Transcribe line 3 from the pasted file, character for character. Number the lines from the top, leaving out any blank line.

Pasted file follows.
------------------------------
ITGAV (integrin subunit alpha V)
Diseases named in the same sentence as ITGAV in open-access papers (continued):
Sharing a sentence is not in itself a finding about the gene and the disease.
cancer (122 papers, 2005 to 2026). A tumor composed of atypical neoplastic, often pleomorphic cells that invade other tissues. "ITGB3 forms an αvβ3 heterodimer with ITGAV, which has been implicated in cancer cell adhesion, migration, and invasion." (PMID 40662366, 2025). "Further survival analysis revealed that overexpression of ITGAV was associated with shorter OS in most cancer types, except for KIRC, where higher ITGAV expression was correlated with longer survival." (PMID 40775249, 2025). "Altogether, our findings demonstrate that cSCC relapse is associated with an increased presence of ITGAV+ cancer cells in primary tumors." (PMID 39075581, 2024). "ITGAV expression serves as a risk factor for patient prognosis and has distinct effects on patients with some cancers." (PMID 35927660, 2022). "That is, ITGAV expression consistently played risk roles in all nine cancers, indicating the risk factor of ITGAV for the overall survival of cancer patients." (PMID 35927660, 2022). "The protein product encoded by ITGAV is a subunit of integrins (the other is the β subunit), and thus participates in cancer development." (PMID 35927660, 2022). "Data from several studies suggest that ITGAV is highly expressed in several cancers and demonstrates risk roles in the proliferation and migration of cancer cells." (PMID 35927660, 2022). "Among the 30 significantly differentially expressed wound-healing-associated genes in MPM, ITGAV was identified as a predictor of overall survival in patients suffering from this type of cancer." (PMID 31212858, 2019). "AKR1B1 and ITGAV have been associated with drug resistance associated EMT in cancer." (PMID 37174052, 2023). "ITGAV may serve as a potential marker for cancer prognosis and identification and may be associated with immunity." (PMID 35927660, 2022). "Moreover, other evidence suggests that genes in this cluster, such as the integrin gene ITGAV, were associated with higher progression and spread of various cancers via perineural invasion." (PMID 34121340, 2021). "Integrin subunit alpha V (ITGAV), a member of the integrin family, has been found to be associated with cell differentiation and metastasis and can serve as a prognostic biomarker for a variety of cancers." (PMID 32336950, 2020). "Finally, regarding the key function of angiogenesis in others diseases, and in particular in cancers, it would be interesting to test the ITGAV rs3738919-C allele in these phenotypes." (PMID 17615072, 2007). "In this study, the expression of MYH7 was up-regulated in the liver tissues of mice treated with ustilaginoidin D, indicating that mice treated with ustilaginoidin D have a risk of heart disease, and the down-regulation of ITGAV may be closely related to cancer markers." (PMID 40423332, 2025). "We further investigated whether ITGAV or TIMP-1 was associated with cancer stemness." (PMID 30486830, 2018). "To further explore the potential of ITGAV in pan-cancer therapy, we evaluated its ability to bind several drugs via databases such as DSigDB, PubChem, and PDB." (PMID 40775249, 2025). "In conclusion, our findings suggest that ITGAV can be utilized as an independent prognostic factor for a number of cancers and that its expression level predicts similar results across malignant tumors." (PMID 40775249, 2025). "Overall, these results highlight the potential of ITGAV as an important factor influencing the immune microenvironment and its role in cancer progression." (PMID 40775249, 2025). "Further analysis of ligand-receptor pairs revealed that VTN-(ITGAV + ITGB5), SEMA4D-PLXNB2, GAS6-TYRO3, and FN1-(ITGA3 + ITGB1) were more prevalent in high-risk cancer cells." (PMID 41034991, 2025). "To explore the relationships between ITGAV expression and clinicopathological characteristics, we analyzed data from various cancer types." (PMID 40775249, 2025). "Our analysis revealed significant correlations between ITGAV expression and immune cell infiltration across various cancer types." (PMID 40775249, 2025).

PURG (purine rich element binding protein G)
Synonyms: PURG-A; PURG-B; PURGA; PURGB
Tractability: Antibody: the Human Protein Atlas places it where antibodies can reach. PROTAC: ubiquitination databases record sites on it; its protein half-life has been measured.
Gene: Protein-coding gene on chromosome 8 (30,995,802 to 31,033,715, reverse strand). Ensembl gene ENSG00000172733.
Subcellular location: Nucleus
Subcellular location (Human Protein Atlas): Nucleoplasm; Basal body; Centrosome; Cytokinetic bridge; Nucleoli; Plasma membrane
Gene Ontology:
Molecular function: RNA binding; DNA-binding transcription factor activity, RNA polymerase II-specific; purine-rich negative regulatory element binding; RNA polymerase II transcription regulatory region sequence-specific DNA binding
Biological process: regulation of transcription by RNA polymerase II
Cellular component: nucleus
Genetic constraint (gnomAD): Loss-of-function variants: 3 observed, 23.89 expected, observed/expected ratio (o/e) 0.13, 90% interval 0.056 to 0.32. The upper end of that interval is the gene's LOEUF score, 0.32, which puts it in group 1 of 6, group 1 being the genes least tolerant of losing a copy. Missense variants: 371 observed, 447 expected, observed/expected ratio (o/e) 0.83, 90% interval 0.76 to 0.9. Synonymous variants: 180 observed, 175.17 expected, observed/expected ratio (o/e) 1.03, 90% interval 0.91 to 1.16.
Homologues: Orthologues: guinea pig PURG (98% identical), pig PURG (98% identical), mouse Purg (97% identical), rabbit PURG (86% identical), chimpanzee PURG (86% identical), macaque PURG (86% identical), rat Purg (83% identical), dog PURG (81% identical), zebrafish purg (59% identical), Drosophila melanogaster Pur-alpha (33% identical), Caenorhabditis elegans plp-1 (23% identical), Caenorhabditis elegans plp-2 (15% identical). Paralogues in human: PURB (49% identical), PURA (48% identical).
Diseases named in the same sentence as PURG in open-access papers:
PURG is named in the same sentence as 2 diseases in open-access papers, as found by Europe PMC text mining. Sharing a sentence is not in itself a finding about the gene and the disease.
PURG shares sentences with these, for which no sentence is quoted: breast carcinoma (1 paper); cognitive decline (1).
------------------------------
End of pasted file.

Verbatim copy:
Sharing a sentence is not in itself a finding about the gene and the disease.